In agreement with our results, Romero-Sanchez et al.[12] reported higher serum levels of IL-17A in patients with SpA than healthy controls, but there were no differences among the subtypes of SpA.

Mei et al.[4] and Wang et al.[15] reported that IL-17A levels in serum when measured in patients with AS were significantly higher than those in healthy controls. Moreover, Wendling et al.[16] found that the levels of IL-17A were elevated in established and active patients with AS, when compared with the normal control patients.

Another study that partially supported our results was conducted by Taylan et al.[17] who reported that certain cytokines that were measured by ELISA including IL-17A were high in the serum of patients with AS when compared with healthy control patients (P < 0.05), but theses cytokines were similar between patients groups, which were divided according to activity and remission of disease.

Wendling and Toussirot[18] reported elevated serum levels of IL-17A in patients with AS when compared with healthy patients, but no difference was found between patients when compared regarding BASDAI score as a method of activity measurement or laboratory measures of inflammation.

The present study showed positive correlation between serum IL-17 and BASDAI and ASDAS (ESR and CRP) scores in both patient groups.

This comes in agreement with Chen et al.[10] who reported that in the patients with AS, the BASDAI scores had positive correlation with the serum IL-17A and with other activity measures such as the BASFI, Bath Ankylosing Spondylitis Patient Global Score, and parameters related to physical mobility.

In contrast, Muntean et al.[19] reported that IL-17A levels were not correlated with markers of disease activity or with functional disability, although it were elevated in patients with active disease. Moreover, Sveaas et al.[20], who measured serum IL-17A levels of patients with AS but reported no differences between the groups, also found no significant difference between disease activity measures and inflammatory markers.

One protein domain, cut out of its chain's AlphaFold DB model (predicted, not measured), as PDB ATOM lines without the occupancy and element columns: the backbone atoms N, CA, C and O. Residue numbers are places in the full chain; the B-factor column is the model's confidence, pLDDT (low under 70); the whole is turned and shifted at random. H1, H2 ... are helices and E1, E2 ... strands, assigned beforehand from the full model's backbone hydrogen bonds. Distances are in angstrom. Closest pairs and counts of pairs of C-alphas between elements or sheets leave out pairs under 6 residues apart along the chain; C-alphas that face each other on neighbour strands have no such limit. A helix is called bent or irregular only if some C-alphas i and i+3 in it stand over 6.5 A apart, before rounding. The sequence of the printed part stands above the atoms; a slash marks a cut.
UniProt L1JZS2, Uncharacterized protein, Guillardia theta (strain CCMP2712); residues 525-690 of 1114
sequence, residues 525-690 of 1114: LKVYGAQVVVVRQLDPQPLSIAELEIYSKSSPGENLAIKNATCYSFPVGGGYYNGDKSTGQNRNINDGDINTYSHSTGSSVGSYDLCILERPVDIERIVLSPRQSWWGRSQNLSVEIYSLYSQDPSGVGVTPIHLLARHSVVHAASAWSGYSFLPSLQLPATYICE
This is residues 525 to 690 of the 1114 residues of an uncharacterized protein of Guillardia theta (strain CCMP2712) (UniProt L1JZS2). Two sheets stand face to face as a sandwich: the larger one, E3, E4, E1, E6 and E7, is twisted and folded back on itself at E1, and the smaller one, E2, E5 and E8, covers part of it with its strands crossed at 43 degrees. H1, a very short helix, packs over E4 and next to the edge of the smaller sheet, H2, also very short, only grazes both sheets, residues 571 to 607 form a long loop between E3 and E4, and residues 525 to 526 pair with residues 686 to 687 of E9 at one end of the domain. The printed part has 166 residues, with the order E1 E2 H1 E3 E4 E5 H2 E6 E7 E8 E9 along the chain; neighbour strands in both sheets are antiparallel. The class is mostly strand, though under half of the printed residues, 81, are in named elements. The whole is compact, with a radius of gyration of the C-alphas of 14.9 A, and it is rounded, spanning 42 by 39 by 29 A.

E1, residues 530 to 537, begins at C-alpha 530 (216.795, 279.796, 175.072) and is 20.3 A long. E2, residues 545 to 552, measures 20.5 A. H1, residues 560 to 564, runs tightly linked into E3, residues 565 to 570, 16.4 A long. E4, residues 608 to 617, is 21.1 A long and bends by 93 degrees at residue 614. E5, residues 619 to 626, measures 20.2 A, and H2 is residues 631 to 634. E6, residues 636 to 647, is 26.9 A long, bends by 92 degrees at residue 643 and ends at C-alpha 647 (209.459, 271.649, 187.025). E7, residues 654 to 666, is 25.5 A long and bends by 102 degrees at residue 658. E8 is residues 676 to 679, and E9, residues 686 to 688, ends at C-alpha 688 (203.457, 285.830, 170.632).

Our study showed there was a highly significance difference between the patients groups regarding activity measures [pain, morning stiffness (VAS), patient global assessment (VAS), BASDAI, tender joints count, and swollen tender joints], and significance difference between the patient groups regarding ESR and CRP.

This come in agreement with Yildrim et al.[21] who reported a highly significant difference between the groups regarding activity signs [pain, morning stiffness (VAS)], patient global assessment (VAS), BASDAI, tender joints count, swollen joints count except CRP titer show significance difference. Moreover, when they analyzed acute-phase reactant (APR) values for the BASDAI, they found positive correlation between CRP and BASDAI.

Moreover, Korkosz et al.[22] reported significance difference regarding ESR, CRP, and BASDAI score when comparing groups of high disease activity and low disease activity.

On analyzing the correlation of clinical, laboratory, and disease activity parameters in Milanez et al.[23], we found highly significant differences between the patients groups regarding CRP, ESR, BASFI, and ASDAS (CRP).

Moreover, Popescu et al.[24] reported that there was a significant difference regarding disease activity, inflammatory markers, and the functional and activity indices (BASFI, BASDAI) ESR (P = 0.005), CRP (P = 0.012), BASDAI (P < 0.001) and BASFI (P < 0.001) when comparing patients with active and inactive disease; disease activity was measured by BASDAI and BASFI score.

On the contrary, Liu et al.[25] reported no correlation between ESR, CRP, and the disease activity measures and that neither ESR nor CRP is superior for measuring AS disease activity. Moreover, Ozgocmen et al.[26] reported that although acute-phase reactants (ESR and CRP) are important in evaluation of disease and response to treatment, there was a weak relation between APR and AS disease activity.

In the present study, we used BASDAI score and ASDAS (CRP and ESR) as methods for measuring disease activity in AS which were more accurate than other measures.

This comes in agreement with Du et al.[27] who reported BASDAI and ASDAS as good measurements of AS disease activity, and they found that ASDAS is more accurate as clinical indicator of the disease activity of AS, with highest sensitivity reported with ASDAS CRP, and also positive significant correlation when correlating BASDAI and ASDAS with disease activity, which was measured by the patients' global score and the physician global score.

In the same line, Nas et al.[28] and Bobek et al.[29] reported that the ASDAS has the ability to defined the high and low disease activity in subgroups according to BASDAI, which also correlated well with other activity measurements.


  Conclusion Top


From the present study, we concluded that serum IL-17A levels were significantly higher in patients with AS than in healthy controls and positively correlated with disease activity. These results suggest the role of IL-17A in the pathogenesis of AS. Clinical trials suggested that blocking of this cytokine could partially relieve inflammatory symptoms and also appears to reduce disease activity.

Financial support and sponsorship

Nil.

Conflicts of interest

There are no conflicts of interest.



 
  References Top